A new programme is also being rolled out that will see pharmacists holding the required permits to prescribe and initiate HIV medicines. This means people won’t first have to get scripts from doctors or nurses. The programme aims to recruit hard-to-car groups into the medicine programme.
What can I do on World AIDS Day?
Buy a red ribbon
The red ribbon is the universal symbol of awareness and support for people living with HIV. Wearing a ribbon is a great way to raise awareness on and during the run up to World AIDS Day.
Knowing your status helps you to make informed decisions that keep you and your partners healthy and infection free. South African public clinics offer free HIV testing and many pharmacies offer HIV testing.
On December 23, 2016 the South African Pharmacy Council (SAPC) officially revoked a regulation that had previously prohibited South African pharmacies from selling HIV self-testing kits. Up until then, local pharmacies weren’t allowed to sell HIV self-testing kits – also known as HIV home test kits – although it was possible to buy them from online retailers. This decision was important for removing some of the stigma people might face when getting tested at a public health facility. However, self-testing does come with its own challenges. There is a need to link self-testing with prevention interventions, support health systems, and improve mental health outcomes.
What if I test positive?
Hearing that you have HIV can be shocking, but people with HIV can live a long and healthy life. Accepting that you are HIV positive can be the first step in getting on with your life. It is important that you start medical care and begin HIV treatment as soon as you are diagnosed with HIV.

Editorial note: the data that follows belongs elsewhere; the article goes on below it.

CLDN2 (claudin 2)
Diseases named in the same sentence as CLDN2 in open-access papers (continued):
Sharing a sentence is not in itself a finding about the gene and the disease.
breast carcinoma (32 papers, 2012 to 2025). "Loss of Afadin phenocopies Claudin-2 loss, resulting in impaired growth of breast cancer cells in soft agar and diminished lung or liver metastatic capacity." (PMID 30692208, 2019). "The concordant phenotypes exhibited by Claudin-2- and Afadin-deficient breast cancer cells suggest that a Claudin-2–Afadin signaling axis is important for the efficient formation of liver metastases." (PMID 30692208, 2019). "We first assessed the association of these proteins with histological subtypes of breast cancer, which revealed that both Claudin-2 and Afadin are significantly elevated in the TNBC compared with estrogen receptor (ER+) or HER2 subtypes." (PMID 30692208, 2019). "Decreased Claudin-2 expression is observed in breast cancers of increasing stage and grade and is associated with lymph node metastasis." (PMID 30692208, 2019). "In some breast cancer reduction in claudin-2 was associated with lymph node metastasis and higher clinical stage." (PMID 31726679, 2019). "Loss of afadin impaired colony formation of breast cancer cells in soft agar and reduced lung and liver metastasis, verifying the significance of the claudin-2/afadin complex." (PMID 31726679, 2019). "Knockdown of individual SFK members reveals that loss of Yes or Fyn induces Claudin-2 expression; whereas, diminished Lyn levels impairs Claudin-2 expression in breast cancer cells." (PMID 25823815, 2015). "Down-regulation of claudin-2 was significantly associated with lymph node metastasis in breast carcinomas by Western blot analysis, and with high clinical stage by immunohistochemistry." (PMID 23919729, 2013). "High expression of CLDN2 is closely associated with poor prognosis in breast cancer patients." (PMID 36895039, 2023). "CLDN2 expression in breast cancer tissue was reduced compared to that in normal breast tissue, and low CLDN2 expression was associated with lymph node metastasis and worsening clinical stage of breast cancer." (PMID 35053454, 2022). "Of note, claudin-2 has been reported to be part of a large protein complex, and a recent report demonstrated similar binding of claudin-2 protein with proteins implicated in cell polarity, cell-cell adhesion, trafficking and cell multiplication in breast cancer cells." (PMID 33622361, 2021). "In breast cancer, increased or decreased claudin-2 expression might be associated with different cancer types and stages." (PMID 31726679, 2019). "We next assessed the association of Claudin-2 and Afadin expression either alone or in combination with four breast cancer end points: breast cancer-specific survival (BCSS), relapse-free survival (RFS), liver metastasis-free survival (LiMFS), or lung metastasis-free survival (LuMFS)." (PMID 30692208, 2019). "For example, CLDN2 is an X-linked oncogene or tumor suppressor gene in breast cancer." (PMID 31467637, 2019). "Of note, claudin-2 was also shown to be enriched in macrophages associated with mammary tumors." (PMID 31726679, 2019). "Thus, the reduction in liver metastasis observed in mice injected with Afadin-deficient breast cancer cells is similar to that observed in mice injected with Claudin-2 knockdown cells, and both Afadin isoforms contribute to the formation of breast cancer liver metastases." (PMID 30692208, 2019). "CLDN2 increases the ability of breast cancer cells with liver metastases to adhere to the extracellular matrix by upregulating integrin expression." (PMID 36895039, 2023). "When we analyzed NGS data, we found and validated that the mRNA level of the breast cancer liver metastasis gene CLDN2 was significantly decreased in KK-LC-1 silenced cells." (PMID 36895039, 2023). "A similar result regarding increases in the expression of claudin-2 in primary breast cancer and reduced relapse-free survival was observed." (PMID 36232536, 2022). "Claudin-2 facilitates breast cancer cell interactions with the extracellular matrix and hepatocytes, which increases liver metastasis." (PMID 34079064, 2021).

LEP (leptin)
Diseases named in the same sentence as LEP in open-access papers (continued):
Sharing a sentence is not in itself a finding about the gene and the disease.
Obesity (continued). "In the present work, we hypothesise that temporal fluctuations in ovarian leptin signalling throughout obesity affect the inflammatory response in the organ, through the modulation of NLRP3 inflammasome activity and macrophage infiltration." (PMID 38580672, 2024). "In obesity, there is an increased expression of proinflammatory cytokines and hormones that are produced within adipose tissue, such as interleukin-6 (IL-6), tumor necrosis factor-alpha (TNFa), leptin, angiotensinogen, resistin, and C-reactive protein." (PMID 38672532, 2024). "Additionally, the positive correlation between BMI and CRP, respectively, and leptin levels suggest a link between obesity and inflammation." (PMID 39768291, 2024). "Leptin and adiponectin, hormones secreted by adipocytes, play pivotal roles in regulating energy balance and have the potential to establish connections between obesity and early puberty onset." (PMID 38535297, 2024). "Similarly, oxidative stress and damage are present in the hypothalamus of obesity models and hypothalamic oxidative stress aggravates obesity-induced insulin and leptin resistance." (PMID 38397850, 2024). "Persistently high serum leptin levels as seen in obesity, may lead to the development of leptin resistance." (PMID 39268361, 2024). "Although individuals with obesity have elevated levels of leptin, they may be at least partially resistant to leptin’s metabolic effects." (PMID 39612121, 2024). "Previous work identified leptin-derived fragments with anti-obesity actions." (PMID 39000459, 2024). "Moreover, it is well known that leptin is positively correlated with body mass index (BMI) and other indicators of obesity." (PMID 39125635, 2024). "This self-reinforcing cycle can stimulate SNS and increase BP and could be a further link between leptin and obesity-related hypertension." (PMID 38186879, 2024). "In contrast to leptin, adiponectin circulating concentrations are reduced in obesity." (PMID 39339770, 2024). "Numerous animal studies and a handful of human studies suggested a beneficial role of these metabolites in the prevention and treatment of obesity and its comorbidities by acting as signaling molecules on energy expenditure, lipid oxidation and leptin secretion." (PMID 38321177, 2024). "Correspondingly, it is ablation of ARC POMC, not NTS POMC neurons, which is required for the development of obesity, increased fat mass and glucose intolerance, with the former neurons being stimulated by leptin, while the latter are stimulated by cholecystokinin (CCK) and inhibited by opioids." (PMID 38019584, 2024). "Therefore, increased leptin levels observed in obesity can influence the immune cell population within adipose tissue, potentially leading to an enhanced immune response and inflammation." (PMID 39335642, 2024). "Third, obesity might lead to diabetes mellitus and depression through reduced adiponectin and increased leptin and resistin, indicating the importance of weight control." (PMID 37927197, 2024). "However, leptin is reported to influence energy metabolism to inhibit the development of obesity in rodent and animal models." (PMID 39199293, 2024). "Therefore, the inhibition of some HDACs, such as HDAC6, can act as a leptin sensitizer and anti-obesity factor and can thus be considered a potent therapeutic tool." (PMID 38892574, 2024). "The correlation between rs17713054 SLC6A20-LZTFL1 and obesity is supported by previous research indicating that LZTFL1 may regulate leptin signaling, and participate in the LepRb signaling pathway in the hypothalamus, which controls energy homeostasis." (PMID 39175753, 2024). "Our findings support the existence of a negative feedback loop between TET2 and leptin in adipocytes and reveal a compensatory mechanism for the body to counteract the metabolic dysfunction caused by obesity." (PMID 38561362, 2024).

If you are not yet ready to share the diagnosis with family or friends, you can speak with a counselor at the testing site. They should also be able to refer you to a local community health centre, or contact doctors in your area who specialise in HIV.
Use protection every time you have sex, every day of the year.
In South Africa, the National Department of Health distributes a billion free condoms annually. Every batch of these condoms, which are branded as MAX, is subject to stringent manufacturing and packing requirements and testing is conducted against a South African National Standard.
Help fight HIV/AIDS related discrimination in your community.
Discrimination stems from fear and ignorance, so share your knowledge. Help to educate those around you in order to build a better understanding of the disease and greater tolerance for those affected. While myths such as HIV being spread through touch aren’t as common any more, there are still many dangerous persisting stigmas that need to tackled.
But what about after World AIDS Day?
You can still support people living with HIV by increasing awareness about HIV/AIDS. You can also donate to needy causes in the communities and encourage HIV testing and counselling. There are many organisations people can also join to support people living with HIV.